FLINT, Michigan -- William Null, one of 13 people arrested in a plot to allegedly kidnap Michigan Gov. Gretchen Whitmer, was not an unfamiliar name to a group of Flint activists.
Dale Weighill, a member of the Genesee County Equality Caucus who helped organize a Flint march in February of 2017 in support of Muslims after President Donald Trump’s travel ban on several Muslim-majority countries, said that Null made threats via social media and attended the march with a group of militia members. Weighill shared a Facebook screengrab with Flintside in which Null wrote of the march, “any one (sic) want to see these libtards in action? MLM is going.” MLM stands for Michigan Liberty Militia.
“Bill Null, and the other militia members, had posted videos of themselves hailing Trump and shooting up the woods and threatening to kill us for hosting the march,” Weighill wrote in his Facebook post. “Since that time, I’ve observed Mr. Null’s Facebook page multiple times and saw him pictured online in military garb and heavily armed, at the Michigan Capitol this spring.”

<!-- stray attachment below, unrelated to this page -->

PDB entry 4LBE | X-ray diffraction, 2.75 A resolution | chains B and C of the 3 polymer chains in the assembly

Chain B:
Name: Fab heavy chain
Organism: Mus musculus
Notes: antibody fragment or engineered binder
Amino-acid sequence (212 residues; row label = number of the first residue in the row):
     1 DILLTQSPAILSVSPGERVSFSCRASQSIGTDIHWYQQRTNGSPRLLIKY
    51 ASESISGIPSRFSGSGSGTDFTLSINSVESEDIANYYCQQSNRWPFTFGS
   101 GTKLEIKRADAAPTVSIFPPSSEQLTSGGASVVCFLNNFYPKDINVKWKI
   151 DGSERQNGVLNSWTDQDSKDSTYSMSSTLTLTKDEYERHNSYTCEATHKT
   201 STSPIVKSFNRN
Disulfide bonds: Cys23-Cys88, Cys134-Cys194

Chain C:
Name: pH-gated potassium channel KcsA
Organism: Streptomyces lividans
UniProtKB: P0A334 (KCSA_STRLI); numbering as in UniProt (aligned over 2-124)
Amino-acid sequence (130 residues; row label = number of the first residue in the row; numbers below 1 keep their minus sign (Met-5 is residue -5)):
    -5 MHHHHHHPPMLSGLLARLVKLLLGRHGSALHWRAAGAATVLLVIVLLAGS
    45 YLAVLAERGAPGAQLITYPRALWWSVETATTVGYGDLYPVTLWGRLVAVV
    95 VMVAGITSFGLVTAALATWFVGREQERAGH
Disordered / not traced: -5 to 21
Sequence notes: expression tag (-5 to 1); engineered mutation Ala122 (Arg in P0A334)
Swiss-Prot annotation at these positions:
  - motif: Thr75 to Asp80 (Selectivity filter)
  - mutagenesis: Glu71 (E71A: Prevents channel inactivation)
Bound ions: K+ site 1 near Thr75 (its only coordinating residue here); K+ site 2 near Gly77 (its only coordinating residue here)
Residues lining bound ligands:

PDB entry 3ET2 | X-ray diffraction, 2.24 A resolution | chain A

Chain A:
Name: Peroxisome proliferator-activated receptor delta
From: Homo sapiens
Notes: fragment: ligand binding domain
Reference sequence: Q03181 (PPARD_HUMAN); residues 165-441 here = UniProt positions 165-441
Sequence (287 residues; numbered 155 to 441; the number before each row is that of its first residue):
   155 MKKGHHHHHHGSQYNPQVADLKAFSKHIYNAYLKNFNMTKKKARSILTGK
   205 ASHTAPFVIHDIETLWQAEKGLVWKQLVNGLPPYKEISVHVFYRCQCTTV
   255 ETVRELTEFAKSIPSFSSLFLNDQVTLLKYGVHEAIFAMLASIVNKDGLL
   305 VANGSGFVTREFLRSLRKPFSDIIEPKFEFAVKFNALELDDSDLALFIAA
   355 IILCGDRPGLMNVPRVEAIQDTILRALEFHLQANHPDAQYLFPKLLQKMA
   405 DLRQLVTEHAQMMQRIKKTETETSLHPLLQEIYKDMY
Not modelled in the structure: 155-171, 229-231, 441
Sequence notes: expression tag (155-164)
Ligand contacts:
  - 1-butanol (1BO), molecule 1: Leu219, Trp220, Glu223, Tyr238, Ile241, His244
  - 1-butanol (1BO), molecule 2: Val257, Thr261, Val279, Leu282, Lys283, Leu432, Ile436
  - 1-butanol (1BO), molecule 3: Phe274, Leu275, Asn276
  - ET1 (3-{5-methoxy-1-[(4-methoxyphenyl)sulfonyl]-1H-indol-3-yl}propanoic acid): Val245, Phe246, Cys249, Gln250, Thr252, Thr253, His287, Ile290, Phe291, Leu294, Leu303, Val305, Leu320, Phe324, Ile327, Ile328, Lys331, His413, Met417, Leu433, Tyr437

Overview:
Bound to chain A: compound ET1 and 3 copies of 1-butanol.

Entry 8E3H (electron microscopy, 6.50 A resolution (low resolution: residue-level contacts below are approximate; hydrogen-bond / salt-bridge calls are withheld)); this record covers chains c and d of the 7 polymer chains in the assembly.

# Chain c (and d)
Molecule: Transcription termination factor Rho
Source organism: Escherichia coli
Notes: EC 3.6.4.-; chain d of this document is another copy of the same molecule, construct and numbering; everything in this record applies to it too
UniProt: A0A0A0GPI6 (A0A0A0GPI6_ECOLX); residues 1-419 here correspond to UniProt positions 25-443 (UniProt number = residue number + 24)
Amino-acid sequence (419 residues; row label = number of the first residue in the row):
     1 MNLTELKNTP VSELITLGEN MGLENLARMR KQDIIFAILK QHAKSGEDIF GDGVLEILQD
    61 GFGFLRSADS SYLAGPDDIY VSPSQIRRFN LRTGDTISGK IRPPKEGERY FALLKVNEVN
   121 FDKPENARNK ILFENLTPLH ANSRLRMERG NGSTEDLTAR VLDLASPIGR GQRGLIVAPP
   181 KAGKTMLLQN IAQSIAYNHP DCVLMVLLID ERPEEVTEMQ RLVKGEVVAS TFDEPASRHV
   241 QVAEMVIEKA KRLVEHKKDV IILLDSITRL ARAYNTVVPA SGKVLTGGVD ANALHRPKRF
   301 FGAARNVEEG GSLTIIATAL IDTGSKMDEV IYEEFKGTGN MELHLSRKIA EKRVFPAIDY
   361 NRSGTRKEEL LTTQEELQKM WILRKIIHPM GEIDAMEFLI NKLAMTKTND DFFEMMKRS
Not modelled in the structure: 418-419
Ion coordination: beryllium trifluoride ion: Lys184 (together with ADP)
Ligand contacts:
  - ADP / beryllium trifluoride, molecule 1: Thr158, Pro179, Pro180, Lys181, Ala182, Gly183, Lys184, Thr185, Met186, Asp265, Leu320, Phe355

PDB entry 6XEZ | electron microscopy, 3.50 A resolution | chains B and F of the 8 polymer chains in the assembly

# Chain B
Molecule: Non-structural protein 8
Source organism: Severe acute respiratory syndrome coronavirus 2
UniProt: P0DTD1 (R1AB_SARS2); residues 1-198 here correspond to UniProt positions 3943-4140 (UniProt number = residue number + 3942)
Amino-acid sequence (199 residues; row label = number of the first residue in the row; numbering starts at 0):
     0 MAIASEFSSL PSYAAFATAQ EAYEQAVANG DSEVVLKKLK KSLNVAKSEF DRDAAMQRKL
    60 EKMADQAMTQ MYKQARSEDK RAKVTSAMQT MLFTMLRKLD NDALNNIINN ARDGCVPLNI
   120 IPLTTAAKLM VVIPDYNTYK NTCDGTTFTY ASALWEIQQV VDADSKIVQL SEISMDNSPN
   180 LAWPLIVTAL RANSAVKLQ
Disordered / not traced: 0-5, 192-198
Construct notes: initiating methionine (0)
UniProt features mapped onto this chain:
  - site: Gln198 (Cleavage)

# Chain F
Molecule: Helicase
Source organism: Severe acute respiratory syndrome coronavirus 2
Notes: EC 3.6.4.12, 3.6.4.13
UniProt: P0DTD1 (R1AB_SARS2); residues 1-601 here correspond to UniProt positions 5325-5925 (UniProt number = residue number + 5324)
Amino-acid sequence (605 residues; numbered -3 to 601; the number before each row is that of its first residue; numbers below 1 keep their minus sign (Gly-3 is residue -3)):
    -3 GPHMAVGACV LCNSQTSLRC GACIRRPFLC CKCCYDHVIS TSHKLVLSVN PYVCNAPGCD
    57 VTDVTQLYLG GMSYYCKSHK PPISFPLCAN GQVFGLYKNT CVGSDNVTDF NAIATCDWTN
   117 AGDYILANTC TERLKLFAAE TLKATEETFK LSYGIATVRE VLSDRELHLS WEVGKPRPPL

There was a small group of militia counter-protestors that showed up at the march. More than 400 people attended to, as Weighill says, march to “let our Muslim friends and neighbors know we loved and appreciated them.”
Null’s arrest, though, is a reminder that counter-protestors often show up to peaceful marches and rallies specifically to instigate conflicts and altercations. It’s also a reminder that what people are capable of is never known during emotional interactions.
The ACLU notes in its guide for protestors that counter-protestors also have free speech rights. WIRED also has useful tips that can help when encountering instigators or counter-protestors that include staying in a group and having knowledge of surroundings. Human Rights Campaign and Amnesty International also have helpful tips for safety during protests.
There’s also one sure way to avoid interactions with potentially violent or instigating counter-protestors: just don’t interact with them, and report any direct threats to authorities immediately.
“I've always just dealt with these situations as they've arisen, which usually means ignoring people,” said Benjamin Pauli, assistant professor of social science at Kettering University and author of Flint Fights Back. “I don't think there's hardly ever a situation where it's a good idea to engage.”